The transfer finger opening and closing movement is characterized by a high lift that radially displaces them from the die centers. This high lift geometry allows the transfer fingers to pass over even large tools extended into the delivery die stations and to return to the original pick-up or receiving station.
The transfer is constructed in such a way that the finger opening and closing control elements are, for the most part, mounted independently of the finger carrier so that the mass supported on the carrier is reduced and high inertia loads are avoided even at high speed operation.
FIG. 1 is an exploded perspective view of a carrier body, cradle and tappet housing of a transfer apparatus embodying the invention;
FIG. 2 is a perspective schematic view of the transfer apparatus;
FIG. 3 is a perspective view of a pair of transfer fingers of the transfer apparatus;
FIG. 4 is a fragmentary side elevational view of the transfer apparatus showing component details for adjustably pivoting finger gripping surfaces substantially axially from and towards the dies;
FIG. 5 is a timing diagram showing movements of components of the transfer apparatus in relation to movement of the slide;
FIG. 6 is a front elevational view of the transfer apparatus;
FIG. 7 is a side view partially in section of the transfer apparatus; and
FIG. 8 is a schematic side view partially in section of a forging machine including the transfer apparatus.
A forging machine 10, shown somewhat schematically in FIG. 8; includes a frame 11 having a die breast 12. A slide 13 is reciprocated horizontally by a crankshaft 15 towards and away from the die breast 12 on suitable bearings in a known manner. The crankshaft 15 and slide 13 and other mechanisms to be described are driven by a motor 14 through associated pulleys and sprockets on the frame 11. The illustrated forging machine 10 is a progressive forming type and has a plurality of die stations 16 equally spaced from one another in a horizontal plane across a face 17 of the die breast 12. In the illustrated case, the machine 10 has 8 die stations but it will be understood that the invention is applicable to machines having other numbers of die stations.
A transfer mechanism 21, constructed in accordance with the invention, moves workpieces successively between the die stations 16. During operation, as described more fully hereinbelow, the transfer mechanism 21 is effective to pick individual workpieces axially out of dies from which they are discharged after a forging blow, move the workpieces laterally to successive receiving dies, move the workpieces axially into the receiving dies for the next forging blow, and then, with the workpiece gripping elements of the transfer open, return the gripping elements to the original respective die stations while tooling or punches 19 on the slide 13 are at or adjacent the tooling or dies 18 in the die stations 16.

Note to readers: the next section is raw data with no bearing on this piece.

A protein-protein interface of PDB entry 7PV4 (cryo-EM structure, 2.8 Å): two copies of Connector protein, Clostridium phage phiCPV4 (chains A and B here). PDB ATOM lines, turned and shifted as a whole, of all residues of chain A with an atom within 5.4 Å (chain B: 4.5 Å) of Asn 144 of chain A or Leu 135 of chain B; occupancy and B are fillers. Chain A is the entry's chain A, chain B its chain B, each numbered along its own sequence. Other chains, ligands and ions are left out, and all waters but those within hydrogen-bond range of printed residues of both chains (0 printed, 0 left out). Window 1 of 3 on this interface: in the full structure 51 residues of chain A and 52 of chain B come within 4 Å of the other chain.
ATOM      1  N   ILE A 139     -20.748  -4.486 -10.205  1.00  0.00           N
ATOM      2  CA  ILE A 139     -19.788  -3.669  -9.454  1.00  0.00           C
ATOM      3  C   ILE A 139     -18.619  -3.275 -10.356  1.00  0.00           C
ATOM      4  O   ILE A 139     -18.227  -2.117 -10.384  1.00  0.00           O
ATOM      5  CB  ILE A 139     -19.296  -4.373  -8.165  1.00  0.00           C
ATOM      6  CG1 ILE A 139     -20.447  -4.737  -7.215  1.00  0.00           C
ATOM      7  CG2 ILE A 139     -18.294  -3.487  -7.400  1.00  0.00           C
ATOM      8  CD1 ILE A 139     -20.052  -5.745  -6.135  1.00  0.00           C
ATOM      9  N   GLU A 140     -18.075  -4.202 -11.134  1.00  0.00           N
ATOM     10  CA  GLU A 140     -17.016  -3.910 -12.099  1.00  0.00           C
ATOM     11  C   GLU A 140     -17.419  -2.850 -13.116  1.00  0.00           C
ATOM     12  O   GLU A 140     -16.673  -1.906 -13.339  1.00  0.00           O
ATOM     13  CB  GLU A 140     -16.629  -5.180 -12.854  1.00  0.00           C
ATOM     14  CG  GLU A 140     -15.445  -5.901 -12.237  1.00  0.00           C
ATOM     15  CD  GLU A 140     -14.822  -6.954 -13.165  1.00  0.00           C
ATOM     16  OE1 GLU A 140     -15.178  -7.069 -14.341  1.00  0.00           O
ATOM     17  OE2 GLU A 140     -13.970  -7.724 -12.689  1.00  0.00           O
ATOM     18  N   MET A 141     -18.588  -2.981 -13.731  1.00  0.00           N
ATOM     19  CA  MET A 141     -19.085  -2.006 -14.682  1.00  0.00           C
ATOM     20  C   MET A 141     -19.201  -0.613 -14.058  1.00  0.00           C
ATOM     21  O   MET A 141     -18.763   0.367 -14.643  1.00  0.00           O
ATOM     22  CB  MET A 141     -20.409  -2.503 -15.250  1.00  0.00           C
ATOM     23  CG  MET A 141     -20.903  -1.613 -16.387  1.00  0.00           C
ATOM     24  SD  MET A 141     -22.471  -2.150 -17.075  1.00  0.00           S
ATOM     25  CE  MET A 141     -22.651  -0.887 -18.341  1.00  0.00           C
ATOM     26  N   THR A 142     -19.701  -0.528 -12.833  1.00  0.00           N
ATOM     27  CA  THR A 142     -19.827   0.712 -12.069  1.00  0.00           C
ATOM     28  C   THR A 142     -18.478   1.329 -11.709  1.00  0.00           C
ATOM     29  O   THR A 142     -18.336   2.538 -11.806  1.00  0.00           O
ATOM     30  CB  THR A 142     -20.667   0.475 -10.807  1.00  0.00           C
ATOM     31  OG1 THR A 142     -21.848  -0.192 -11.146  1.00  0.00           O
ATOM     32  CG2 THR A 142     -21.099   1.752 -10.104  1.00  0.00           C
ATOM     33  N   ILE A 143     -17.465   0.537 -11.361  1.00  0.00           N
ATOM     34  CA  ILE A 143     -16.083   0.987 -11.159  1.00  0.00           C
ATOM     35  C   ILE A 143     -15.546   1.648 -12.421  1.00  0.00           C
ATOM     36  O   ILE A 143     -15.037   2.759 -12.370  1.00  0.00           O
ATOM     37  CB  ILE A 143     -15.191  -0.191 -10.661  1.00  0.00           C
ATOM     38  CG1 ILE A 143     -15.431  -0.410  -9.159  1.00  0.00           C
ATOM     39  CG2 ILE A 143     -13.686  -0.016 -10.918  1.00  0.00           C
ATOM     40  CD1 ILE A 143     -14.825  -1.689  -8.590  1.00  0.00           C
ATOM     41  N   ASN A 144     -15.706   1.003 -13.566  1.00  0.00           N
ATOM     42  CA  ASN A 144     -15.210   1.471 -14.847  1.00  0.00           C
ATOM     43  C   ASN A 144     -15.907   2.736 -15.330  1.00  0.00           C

Workpiece gripping elements of the transfer are in the form of opposed pivoted gripping fingers 22, 23; there is a pair of opposed fingers 2, 23 for each die station 16. The construction of each pair of fingers 22, 23 and their related parts is substantially the same from station 16 to station 16. The fingers 22, 23 each have a dog leg or angular configuration. Each finger 22, 23 has one end supported on a pin 24 for pivotal movement about the pin axis which is normally parallel to the direction of slide motion so that the fingers can pivot about respective pin axes in a plane parallel to the die breast face 17. The mating fingers 22, 23 of each pair are keyed together, so that they open and close in unison, by a pin 27 (FIG. 3) fixed to a primary one 22 of the fingers and assembled in a slot 28 formed in the mating secondary finger 23. Adjustment bolts, not shown, can be provided at the slot 28 to substantially eliminate any backlash or free play in the finger connection formed by the pin 27 and slot 28 and can be provided to adjust the rest position of the fingers. Each primary finger 22 is suitably fixed to the associated pin or shaft 24 and this shaft pivots in a bore 29 in an elongated block 31 common to all of the finger pairs or sets. The secondary fingers 23 are freely pivotal on respective ones of the shafts 24.